The housebuilding and development sectors have made big strides to becoming more environmentally-friendly and sustainable in recent years, but plenty more can still be done.
Now a new not-for-profit organisation, Changing Streams, has been founded by an entrepreneur from Liverpool in a bid to remove plastic from the construction industry.
Neal Maxwell, who has worked in the construction industry for more than 30 years, established the organisation alongside researchers from the University of Liverpool, after a trip to the Arctic left him appalled by the levels of plastic pollutants in the Arctic Ocean.
As a result, Maxwell is now appealing for UK and international businesses across every industry, but especially those involved in the built environment, to join him in his mission to eradicate the use of plastic on a global scale.
This includes contractors, material manufacturers, the A&D community, surveyors and property owners, as well as any company or individual which believes in this cause.
A new membership programme has been set up which businesses can join to pledge their support, with the ultimate aim of raising awareness of the global plastic problem and funding research into the development of environmentally-friendly alternatives.
Currently, the UK construction sector is the second largest producer of plastic waste in Britain, after packaging. It’s estimated that the building trade generates some 50,000 tonnes of plastic waste each year, 40% of which ends up in landfill.
To try and combat this, Changing Streams is bringing together experts from across the construction, scientific and environmental communities, to facilitate research and development programmes to drive a reduction in plastics in buildings and throughout the built environment supply chain.
The organisation says its current programme of activity could take significant steps towards making construction plastic-free by 2040. Its aims include:
Creating awareness of the plastic epidemic and the impact it is having on the global ecosystem;
Actively researching the development and use of new sustainable plastic-free alternatives;
The phasing out of materials containing plastic within the construction industry;
The creation of a scientific-based accreditation system to access plastic content in products
The creation of a template house made without plastic;
The end of the use of plastic wrapping for building materials such as bricks and cladding;
An online workshop programme;
A new Charter
To achieve this, Changing Streams says it needs businesses to sign up as members and help engage, support and fund the research and innovation.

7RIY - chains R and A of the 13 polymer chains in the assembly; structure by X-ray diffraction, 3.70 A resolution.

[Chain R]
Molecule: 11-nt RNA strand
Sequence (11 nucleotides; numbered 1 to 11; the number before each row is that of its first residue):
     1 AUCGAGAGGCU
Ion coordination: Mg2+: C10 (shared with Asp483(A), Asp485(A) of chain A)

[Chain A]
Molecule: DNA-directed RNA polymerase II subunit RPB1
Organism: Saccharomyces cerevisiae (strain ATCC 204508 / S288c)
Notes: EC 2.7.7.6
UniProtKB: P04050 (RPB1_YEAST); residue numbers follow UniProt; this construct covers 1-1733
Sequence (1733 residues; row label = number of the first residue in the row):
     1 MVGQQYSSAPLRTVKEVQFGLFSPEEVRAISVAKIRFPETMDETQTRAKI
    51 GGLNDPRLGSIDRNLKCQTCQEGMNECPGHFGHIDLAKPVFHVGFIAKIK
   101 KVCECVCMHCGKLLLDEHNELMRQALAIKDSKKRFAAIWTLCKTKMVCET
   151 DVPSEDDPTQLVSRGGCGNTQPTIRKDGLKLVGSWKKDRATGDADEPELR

Various benefits for members are on offer, including: a series of networking events to share best practice and knowledge; regular communication via e-bulletins and a copy of the annual report; access to accredited training and technical webinars run by specialists; and the development of a bespoke individual action plan to help companies cut their own plastic usage.
“After my trip to the Arctic, I was shocked by the extent of the plastic problem and had to do something about it,” Maxwell said.
“I’ve worked in construction for over 30 years, so it was the obvious place to start. When I researched the major contribution my industry was actually having to the problem, I knew it was time for action on a global scale – and that has to start somewhere.”
He added: “We have already attracted a lot of support for Changing Streams from experts across the construction, scientific and environmental communities and have some exciting plans on how we can make our vision a reality. In order to achieve the future we want, though, we need more support from businesses of every size and shape.”
He said Changing Streams can open up doors for members to academic research and provide access ‘to extensive knowledge platforms’, which can help future-proof businesses and ensure they have a greener, more sustainable growth plan.
“It is only through this type of collaboration that we will be able to accomplish real change and ensure that plastic doesn’t become the asbestos of the future,” Maxwell continued.
“We used to use asbestos throughout our industry before we knew the damage it was doing to our lungs. We know the damage plastic is doing to our planet and other species. Isn’t now the time to do something about the problem?”
There are many ways you can help Changing Streams in its mission to make the built environment go plastic-free for future generations. For more information about membership, or other ways you can support Changing Streams, visit: www.changingstreams.org or email email@example.com.